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Scene I.-Apartment in a Palace.


WiTTORi.A. Speak not of love—it is a word with deep, Strange magic in its melancholy sound, To summon up the dead; and they should rest, At such an hour, forgotten. There are things We must throw from us, when the heart would gather Strength to fulfil its settled purposes: Therefore, no more of love —But, if to robe This form in bridal ornaments, to smile (I can smile yet) at thy gay feast, and stand At th' altar by thy side; if this be deem'd Enough, it shall be done.


My fortune's star

Doth rule th' ascendant still! (Apart.)—If not of love,
Then pardon, lady, that I speak of joy,
And with exulting heart

There is no joy!

—Who shall look through the far futurity,
And, as the shadowy visions of events
Develope on his gaze, 'midst their dim throng,
Dare, with oracular mien, to point, and say,
“This will bring happiness?”—Who shall do this?
—Why, thou, and I, and all !—There's Une, who sits
In his own bright tranquillity enthroned,
High o'er all storms, and looking far beyond
Their thickest clouds; but we, from whose dull eyes
A grain of dust hides the great sun, e'en we
Usurp his attributes, and talk, as seers,
Of future joy and grief!


Thy words are strange.

Yet will I hope that peace at length shall settle
Upon thy troubled heart, and add soft grace
To thy majestic beauty.—Fair Vittorial

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I know a day shall come

Of peace to all. Ev’n from my darken'd spirit
Soon shall each restless wish be exorcised,
Which haunts it now, and I shall then lie down
Serenely to repose. Of this no more.
—I have a boon to ask.


Command my power,

And deem it thus most honour’d.


Have I then

Soar'd such an eagle-pitch, as to command
The mighty Eribert?—And yet 'tis meet;
For I bethink me now, I should have worn
A crown upon this forehead.-Generous lord '
Since thus you give me freedom, know, there is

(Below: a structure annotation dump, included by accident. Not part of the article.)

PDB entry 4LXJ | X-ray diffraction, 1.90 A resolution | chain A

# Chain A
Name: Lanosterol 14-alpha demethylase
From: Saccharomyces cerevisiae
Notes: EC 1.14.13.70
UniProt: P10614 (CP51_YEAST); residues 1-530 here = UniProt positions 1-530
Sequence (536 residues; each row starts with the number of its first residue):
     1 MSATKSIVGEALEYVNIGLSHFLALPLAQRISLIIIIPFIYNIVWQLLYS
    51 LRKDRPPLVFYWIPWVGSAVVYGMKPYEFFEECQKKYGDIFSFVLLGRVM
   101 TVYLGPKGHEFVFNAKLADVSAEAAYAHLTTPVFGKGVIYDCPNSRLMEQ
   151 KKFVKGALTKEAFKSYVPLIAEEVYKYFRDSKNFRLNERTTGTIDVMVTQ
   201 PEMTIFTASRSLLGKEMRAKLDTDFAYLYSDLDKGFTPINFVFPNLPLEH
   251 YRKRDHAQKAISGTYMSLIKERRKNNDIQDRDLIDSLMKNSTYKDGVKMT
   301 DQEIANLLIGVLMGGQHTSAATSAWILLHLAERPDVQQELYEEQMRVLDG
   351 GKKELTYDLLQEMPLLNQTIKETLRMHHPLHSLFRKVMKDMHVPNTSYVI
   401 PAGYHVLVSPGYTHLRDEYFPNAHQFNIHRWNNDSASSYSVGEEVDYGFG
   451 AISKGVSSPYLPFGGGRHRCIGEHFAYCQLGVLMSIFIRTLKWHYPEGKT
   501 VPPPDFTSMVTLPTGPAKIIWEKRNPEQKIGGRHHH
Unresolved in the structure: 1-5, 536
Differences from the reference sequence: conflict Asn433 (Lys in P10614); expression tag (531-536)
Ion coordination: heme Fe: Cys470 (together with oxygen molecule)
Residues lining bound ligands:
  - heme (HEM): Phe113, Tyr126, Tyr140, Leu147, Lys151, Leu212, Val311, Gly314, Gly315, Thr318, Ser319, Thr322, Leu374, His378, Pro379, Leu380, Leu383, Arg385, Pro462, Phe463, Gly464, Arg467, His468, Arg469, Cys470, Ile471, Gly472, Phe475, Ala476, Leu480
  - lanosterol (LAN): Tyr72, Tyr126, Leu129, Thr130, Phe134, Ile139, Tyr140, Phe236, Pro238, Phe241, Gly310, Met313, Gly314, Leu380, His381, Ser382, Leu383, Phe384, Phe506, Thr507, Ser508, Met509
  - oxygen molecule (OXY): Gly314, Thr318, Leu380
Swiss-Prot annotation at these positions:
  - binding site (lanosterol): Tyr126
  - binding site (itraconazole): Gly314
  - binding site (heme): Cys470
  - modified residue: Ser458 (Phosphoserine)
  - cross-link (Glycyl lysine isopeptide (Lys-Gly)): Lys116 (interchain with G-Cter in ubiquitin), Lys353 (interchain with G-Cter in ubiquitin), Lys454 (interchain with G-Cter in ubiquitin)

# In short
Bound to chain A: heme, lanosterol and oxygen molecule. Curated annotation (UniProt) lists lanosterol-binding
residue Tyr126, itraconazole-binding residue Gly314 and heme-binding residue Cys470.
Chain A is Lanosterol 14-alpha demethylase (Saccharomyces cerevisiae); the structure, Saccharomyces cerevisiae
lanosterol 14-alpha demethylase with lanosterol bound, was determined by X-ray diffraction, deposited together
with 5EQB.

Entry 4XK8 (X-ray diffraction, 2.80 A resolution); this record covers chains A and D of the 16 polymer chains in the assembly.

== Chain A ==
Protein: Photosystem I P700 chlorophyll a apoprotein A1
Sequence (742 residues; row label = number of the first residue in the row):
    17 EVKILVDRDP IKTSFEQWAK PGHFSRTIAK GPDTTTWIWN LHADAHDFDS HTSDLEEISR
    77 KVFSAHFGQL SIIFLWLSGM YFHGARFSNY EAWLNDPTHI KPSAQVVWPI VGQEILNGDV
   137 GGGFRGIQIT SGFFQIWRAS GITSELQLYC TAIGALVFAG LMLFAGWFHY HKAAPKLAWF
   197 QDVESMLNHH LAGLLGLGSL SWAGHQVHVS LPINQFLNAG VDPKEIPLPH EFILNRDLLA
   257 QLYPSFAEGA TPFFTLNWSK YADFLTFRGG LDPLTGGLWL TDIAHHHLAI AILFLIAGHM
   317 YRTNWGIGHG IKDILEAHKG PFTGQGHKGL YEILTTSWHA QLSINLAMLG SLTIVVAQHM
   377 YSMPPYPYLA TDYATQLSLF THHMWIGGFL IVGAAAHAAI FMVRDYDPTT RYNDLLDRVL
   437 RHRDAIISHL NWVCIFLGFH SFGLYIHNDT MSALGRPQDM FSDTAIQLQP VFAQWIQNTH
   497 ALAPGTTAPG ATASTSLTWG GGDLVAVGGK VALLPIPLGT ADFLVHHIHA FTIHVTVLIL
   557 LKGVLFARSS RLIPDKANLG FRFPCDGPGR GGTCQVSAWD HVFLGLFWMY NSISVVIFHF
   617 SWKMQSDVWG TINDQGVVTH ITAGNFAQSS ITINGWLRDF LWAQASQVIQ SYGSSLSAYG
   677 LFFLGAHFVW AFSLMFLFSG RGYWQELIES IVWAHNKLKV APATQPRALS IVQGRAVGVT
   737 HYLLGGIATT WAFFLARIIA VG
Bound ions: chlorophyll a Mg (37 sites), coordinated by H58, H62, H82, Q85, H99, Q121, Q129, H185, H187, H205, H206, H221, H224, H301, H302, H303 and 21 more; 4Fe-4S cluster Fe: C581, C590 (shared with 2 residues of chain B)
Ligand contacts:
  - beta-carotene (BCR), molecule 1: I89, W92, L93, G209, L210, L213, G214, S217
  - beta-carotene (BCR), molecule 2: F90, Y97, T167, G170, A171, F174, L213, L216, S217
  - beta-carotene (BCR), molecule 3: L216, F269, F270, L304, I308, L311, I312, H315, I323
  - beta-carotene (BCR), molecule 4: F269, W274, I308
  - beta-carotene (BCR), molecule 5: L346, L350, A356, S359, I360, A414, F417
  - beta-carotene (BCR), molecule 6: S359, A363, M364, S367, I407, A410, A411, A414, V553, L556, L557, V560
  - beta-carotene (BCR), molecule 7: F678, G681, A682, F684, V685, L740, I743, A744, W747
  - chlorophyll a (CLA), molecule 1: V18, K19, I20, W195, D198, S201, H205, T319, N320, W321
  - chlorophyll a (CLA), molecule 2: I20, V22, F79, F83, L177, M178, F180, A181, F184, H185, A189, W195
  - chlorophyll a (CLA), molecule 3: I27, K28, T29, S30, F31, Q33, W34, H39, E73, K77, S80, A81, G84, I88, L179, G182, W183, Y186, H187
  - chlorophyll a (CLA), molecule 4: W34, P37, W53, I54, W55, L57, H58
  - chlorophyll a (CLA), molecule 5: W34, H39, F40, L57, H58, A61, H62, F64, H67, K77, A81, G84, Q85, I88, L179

An hour I have loved from childhood, and a sound,
Whose tones, o'er earth and ocean sweetly bearing
A sense of deep repose, have lull'd me oft
To peace—which is forgetfulness: I mean
The Vesper-bell. I pray you, let it be
The summons to our bridal—Hear you not?
To our fair bridal

Lady, let your will

Appoint each circumstance. I am but too bless'd
Proving my homage thus.


Why, then, 'tis mine

To rule the glorious fortunes of the day,
And I may be content. Yet much remains
For thought to brood on, and I would be left
Alone with my resolves. Kind Eribert
(Whom I command so absolutely) now
Part we a few brief hours; and doubt not, when
I am at thy side once more, but I shall stand
There—to the last.


Your smiles are troubled, lady;

May they ere long be brighter —Time will seem
Slow till the vesper-bell.


'Tis lovers’ phrase
To say—time lags; and therefore meet for you :
But with an equal pace the hours move on,
Whether they bear, on their swift silent wing,
Pleasure or—fate.

Be not so full of thought

On such a day.—Behold, the skies themselves
Look on my joy with a triumphant smile,
Unshadow’d by a cloud.


'Tis very meet

That Heaven (which loves the just) should wear a smile
In honour of his fortunes.—Now, my lord,
Forgive me if I say, farewell, until
Th' appointed hour.

Eribe Rt.

Lady, a brief farewell.
[Ereunt separately.

Scene II.-The Sea-shore.

And dost thou still refuse to share the glory
Of this, our daring enterprise

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